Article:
Wednesday, August 09, 2006

Inside Beyrouth

A little bit of Lebanon in Amsterdam

By Sharida Mohamedjoesoef for the Amsterdam Weekly (issue 26 July - 2 August 2006)

Most people know him as the jovial owner of the Lebanese restaurant Beyrouth in the Kinkerstraat. And even now, while his country is being pounded unrelentingly by Israeli bombs and his own relatives are bearing the brunt of the wrath, he is still his usual charming self: Kamal Estephan, born in Beirut, 1964 and living in the Netherlands since 29 November 1989.

“To this date I celebrate my arrival to the Netherlands every year by drinking a glass of whiskey. I was glad to leave a country that was getting more violent by the day. Don’t be mistaken, I do miss Lebanon, its vibrant way of life in particular. Despite the war, we had time to have fun, go out and show off. In retrospect, it was a rather shallow way of experiencing life, I have to admit”.

The walls in Kamal’s restaurant are covered with various rugs, a detailed map of his native country and if you look even closer, there is a small picture of Mar Maroun, the fifth-century Lebanese hermit considered to be the father of the monastic movement now called the Maronite Catholic Church. But what stands out most is the posters of the capital Beirut before the civil war; a war in which the capital city image as the Paris of the Middle East was blown to smithereens by car-bombs and kidnappings.

Kamal was only 11 when he witnessed the onset of the civil war in Lebanon. Amidst all this turmoil he nevertheless finished high school and went to study medicine at the Lebanese University. Due to health problems, he was unable to complete his studies. “Looking back at my Lebanese days, I’d have to conclude we weren’t really in touch with people of other religious denominations” he says. “You must realise that we were in a civil war that was fought along sectarian lines. You just didn’t mix. Why? Well, there are a couple of reasons. Lack of objective education for instance, not one that was coloured along religious divides.”

Estephan goes on to explain: “The economic factor was another major obstacle. You have to realise that the Lebanese civil war was very much a battle between the haves and the have-nots. For a long time, the Lebanese Christians enjoyed greater prosperity, because they had smaller families and were therefore able to give their children a proper education. “The irony of it all, is that Lebanon was and still is a delicate tapestry of religious denominations. But only in Holland did I really learn about the various religious groups. Civil war is like an allergy, an allergic reaction towards the other.”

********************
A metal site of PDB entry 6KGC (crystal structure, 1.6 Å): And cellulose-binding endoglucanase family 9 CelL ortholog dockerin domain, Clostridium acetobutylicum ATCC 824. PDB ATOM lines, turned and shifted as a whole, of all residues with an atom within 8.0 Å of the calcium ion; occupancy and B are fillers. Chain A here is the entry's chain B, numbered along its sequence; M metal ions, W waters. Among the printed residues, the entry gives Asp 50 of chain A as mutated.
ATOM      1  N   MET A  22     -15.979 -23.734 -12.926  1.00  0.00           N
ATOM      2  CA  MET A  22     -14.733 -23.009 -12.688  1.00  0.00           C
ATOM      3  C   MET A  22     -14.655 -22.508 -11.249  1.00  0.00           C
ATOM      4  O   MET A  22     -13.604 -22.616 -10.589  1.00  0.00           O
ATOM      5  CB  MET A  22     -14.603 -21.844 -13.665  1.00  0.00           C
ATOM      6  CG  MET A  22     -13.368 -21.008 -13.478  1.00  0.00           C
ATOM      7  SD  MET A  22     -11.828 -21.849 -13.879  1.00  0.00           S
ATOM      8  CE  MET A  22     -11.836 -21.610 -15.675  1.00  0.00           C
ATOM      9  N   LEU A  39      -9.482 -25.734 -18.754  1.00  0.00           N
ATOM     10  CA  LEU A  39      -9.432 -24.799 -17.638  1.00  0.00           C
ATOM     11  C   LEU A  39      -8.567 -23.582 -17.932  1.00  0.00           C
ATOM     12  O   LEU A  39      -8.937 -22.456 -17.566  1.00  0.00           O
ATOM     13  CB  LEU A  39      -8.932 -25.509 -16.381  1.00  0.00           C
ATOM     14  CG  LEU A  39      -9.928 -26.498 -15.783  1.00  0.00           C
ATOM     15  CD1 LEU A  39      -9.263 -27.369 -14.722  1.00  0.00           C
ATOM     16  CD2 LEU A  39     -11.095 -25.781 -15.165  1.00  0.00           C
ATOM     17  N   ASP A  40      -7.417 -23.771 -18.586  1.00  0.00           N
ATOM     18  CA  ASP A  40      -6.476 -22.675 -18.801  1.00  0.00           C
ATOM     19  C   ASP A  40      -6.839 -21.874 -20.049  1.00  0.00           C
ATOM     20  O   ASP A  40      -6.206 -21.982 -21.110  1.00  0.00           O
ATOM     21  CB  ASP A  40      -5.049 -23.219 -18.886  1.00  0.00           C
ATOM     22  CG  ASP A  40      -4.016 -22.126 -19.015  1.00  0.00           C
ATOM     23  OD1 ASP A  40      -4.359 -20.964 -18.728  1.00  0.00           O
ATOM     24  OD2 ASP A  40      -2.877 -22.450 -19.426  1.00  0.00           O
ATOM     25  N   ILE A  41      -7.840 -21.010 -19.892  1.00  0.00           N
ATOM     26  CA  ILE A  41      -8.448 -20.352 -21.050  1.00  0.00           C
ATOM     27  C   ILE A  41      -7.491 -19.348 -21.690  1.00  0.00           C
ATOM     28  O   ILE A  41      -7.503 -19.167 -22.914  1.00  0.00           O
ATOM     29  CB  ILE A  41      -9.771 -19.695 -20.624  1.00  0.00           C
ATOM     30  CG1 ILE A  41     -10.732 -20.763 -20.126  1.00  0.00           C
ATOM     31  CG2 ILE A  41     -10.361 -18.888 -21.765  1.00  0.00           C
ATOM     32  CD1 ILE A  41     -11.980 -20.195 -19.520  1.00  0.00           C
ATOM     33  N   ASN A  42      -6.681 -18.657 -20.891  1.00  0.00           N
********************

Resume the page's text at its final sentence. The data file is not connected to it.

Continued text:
Estephan grew up in a country that was characterised by a peculiarly structured political powerhouse which also helped fuel growing unrest among the Lebanese. The president always has to be a Maronite Christian. The prime minister should be a Sunni Muslim and the speaker of parliament a Shia. This was fine, until the early 1970s when there was a gradual shift in the demographic make-up of the country. Christians were soon outnumbered by the Muslim population. Add to this the PLO-factor and you have all the ingredients that led to a bloody civil war.

“This war ended in 1991. But if Lebanese society is so much better? Mmm… I doubt it. Some of the problems that lay at the heart of the civil war, are still very much there. True, interreligious interaction has definitely improved. But nonetheless, it is still a far cry from what it should be. And with the war Israel is presently waging on Lebanon, some of this strife which I mentioned just now, has re-emerged in full force. It is a nerve-wracking experience, going through all the motions of war again. I am just terribly grateful that my parents, brother, sister-in-law and my wife are here in Holland. But my sister still lives in Lebanon and so do dozens of uncles and aunts. I am calling them almost every day. This whole situation is very, very stressful.”

Estephan is clearly distressed by what he sees happening for the second time in his life. He’s not afraid of apportioning blame, but sees fault on all sides of the divide: “Three words come to mind: guilt, aggression and revenge,” he says. “Let me start with the guilt: everybody, from Israel to Hezbollah bears part of the blame. As for aggression, the attacks of Israel are so extremely violent and so disproportionate. And last, revenge, ah well, to put it bluntly, in my eyes, this has to do with economic jealousy, because Lebanon was rapidly turning into tourist hotspot number one in the Middle East. And now, the country has been put back at least 50 years.”

Pride, history, a desire not to lose face, by meeting around the discussion table, all of these things are the cause of the most recent conflict, believes Estephan. And he knows the loser will be the ordinary citizen: “In the meantime Lebanon is losing its human dignity.”